I went into college cold. I was a relatively shy kid moving to a new state where I knew absolutely no one. It’s not like I was terrible at making friends…but what if I didn’t?
Four years later, at my graduation, that initial dread seems silly. Of course I made friends. An amazing, passionate, supportive group of goofballs who have changed my life in countless ways.
Now I’m thinking, there’s much more up ahead to fear as I enter the real world. Graduation, however, just felt like any other day of college. (Aside from the fact that everyone just happened to be dressed up like medieval chaplains, because why not?)
All that normalcy made the concept of graduating just seem natural. It made the idea of leaving campus to become a productive member of society seem almost palatable. I wasn’t particularly looking forward to it, but I figured this was the natural progression.
Standing among thousands of my peers at the University of Maryland’s graduation ceremony, I wasn’t getting any “end of an era” vibes. Not when we got to the parking lot full of confused and dehydrated students. Not when we were herded into the stadium like sharply dressed sheep. Not at any point throughout the entire way-too-long, oddly entertaining ceremony.
Instead of taking in nerves, my friends and I took graduation selfies, made editorial comments every time our awesome but crazy president did something wacky and sang Iggy Azalea’s “Fancy” on an endless loop.
Just another day in paradise with the most important people in my life. NBD.
Even after all 6,000 graduates filed out of the arena and turned into the mob to end all mobs, it still wasn’t hitting me.
My department graduation was the same day. I had decided that I couldn’t call myself a college graduate until I walked across a stage, shook the dean’s hand and returned to my seat. At that moment, it would be official.
That happened. Then came the nausea.
There was a split second I was afraid I was going to lose it. I could no longer call myself a college student. Everyone I knew was about to scatter and god knows when I would see some of them again. The real world was calling and I had no idea how to respond. My bubble was burst.
I composed myself. The ceremony went on and eventually ended, as ceremonies are known to do. We left single file, me still feeling mildly queasy. A few parental hugs and hundreds of graduation pictures later, I felt better. I just kept telling myself, it’s not really over until my graduation party tomorrow night anyway.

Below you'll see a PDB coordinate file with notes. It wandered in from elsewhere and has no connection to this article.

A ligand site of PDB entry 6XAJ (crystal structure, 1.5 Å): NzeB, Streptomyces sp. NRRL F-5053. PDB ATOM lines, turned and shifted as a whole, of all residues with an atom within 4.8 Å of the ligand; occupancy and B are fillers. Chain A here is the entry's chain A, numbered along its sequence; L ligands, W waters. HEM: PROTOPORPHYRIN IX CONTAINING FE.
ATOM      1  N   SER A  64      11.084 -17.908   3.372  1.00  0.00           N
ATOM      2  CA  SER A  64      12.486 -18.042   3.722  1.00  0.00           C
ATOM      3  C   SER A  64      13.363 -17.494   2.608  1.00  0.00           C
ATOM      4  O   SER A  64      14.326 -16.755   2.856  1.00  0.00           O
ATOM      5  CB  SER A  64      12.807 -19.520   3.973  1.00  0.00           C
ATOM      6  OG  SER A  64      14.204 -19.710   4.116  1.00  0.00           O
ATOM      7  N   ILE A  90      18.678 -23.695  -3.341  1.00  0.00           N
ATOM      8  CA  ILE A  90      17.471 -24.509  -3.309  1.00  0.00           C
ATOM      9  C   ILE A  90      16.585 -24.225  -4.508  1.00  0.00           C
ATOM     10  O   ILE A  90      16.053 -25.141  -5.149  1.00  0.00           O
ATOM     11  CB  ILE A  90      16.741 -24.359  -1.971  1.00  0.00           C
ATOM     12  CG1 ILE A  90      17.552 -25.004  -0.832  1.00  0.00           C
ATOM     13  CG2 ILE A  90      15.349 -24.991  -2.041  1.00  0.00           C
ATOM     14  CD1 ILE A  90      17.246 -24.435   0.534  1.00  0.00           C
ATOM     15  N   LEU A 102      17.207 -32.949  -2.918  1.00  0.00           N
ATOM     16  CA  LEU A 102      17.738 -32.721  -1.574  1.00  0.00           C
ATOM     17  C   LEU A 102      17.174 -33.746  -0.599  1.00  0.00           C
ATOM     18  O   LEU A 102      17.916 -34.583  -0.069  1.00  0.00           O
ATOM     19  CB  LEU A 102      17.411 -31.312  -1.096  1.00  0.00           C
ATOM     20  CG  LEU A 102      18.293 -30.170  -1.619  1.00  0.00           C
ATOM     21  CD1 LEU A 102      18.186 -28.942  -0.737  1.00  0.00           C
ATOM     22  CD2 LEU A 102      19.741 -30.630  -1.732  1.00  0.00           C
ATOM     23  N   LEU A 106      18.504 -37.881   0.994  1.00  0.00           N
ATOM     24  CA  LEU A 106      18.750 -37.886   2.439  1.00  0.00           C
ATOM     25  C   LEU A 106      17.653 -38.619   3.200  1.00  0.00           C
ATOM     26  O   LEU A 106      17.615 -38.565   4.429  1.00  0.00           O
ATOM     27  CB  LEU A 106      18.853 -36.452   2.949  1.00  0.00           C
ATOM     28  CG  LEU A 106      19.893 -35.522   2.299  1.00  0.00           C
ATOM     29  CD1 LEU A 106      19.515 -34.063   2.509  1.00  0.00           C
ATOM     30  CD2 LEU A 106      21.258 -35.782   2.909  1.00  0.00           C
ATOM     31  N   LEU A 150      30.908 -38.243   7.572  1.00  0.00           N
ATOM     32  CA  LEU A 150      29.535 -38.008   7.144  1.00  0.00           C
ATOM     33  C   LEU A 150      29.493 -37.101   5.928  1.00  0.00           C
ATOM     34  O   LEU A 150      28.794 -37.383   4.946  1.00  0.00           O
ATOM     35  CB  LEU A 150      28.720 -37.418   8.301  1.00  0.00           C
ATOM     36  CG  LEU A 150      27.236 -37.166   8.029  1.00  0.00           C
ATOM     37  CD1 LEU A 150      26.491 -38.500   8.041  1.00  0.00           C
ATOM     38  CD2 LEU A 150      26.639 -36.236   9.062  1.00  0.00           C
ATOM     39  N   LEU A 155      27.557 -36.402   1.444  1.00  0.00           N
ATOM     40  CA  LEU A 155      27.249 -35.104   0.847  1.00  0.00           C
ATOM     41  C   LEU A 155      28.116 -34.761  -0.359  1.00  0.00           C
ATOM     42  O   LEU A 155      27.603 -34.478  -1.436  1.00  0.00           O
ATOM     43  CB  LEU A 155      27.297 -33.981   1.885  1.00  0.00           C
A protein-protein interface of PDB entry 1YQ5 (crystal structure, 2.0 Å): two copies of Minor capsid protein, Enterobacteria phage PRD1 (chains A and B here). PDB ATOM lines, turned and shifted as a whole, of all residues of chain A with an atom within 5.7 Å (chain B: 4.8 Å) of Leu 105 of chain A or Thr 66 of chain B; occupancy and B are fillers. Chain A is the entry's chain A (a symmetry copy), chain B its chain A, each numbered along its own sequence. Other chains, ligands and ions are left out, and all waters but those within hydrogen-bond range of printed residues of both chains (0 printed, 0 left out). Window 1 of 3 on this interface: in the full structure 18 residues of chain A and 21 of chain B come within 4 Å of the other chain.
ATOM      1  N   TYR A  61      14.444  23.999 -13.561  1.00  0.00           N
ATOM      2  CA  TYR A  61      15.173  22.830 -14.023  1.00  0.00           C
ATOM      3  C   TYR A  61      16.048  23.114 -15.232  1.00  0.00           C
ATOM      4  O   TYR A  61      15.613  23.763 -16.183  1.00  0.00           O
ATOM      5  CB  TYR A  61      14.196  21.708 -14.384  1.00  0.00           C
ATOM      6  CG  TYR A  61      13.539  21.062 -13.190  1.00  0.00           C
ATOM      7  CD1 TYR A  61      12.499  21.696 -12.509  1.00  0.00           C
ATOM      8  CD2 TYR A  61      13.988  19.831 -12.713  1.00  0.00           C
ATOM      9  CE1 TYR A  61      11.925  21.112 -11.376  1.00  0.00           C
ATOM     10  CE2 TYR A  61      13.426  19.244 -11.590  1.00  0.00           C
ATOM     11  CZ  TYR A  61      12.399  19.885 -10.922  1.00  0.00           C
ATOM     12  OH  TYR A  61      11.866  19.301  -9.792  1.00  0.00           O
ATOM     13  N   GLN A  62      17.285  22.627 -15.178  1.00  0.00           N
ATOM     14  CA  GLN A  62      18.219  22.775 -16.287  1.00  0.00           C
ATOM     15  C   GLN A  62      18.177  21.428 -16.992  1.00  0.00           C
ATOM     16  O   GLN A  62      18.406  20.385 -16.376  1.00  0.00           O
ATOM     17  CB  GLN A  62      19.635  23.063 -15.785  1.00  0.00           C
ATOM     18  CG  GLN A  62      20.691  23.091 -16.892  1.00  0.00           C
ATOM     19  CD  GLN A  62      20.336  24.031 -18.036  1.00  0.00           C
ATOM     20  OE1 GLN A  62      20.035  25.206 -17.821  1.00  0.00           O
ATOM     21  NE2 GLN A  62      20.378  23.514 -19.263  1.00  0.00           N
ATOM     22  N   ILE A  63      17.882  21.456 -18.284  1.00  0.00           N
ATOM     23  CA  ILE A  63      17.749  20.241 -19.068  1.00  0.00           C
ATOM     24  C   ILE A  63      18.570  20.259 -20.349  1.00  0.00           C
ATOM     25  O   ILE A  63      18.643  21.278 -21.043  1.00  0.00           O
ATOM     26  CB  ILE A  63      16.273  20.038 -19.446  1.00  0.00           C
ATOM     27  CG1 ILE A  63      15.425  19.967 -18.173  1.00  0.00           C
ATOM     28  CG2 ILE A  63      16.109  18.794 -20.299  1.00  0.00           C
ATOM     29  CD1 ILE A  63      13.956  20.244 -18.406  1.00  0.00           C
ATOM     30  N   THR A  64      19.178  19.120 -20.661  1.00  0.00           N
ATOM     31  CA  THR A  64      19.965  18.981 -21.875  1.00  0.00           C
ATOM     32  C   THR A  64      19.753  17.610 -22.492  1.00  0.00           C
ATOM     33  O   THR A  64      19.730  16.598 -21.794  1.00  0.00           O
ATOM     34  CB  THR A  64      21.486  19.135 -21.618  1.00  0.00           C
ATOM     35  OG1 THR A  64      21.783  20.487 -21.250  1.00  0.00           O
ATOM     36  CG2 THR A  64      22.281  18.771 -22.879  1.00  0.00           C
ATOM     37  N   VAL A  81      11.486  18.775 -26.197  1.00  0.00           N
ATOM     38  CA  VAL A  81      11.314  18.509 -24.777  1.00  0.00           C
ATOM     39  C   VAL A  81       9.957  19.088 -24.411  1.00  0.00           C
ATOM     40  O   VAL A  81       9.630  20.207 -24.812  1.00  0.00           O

That party was, without a doubt, a success. We didn’t get a single noise complaint, the floor didn’t cave in and, because my roommates and I have the world’s greatest friends, we somehow ended the night with more alcohol than we had when it began. Score.
We had people sign a giant banner that had been hanging in our apartment for two years, kind of like a much cooler yearbook. The sign read “HAPPY BIPDAY,” because our local party store couldn’t handle the simple task of selling correctly-spelled messages.
The next morning, I checked the “B,” and a friend of mine had written me a thoughtful message about how happy she was that fate brought us together. That’s when it really hit me – it was really over. Full disclosure: a tear or two was shed.
She was right. I’m usually not a big believer in fatalism, but in this case it seemed fitting. Fate brought me to the University of Maryland. Fate gave me the best four years of my life. Fate brought the greatest friends in the world into my life.
Graduation served as a reminder of just how lucky I got at UMD to find that incredible and hilarious group of weirdoes. Maybe that’s why the whole concept of graduation wasn’t as bad as I had imagined it to be.
I think if you leave your university with a group of people who you expect to stay in touch with forever, fate did its job.
“And now whatever way our stories end, I know you have rewritten mine by being my friend.” – “For Good” from the play Wicked
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Read more here: Student Stream of Consciousness #1
Photo credit: James Levin at James Atticus Photography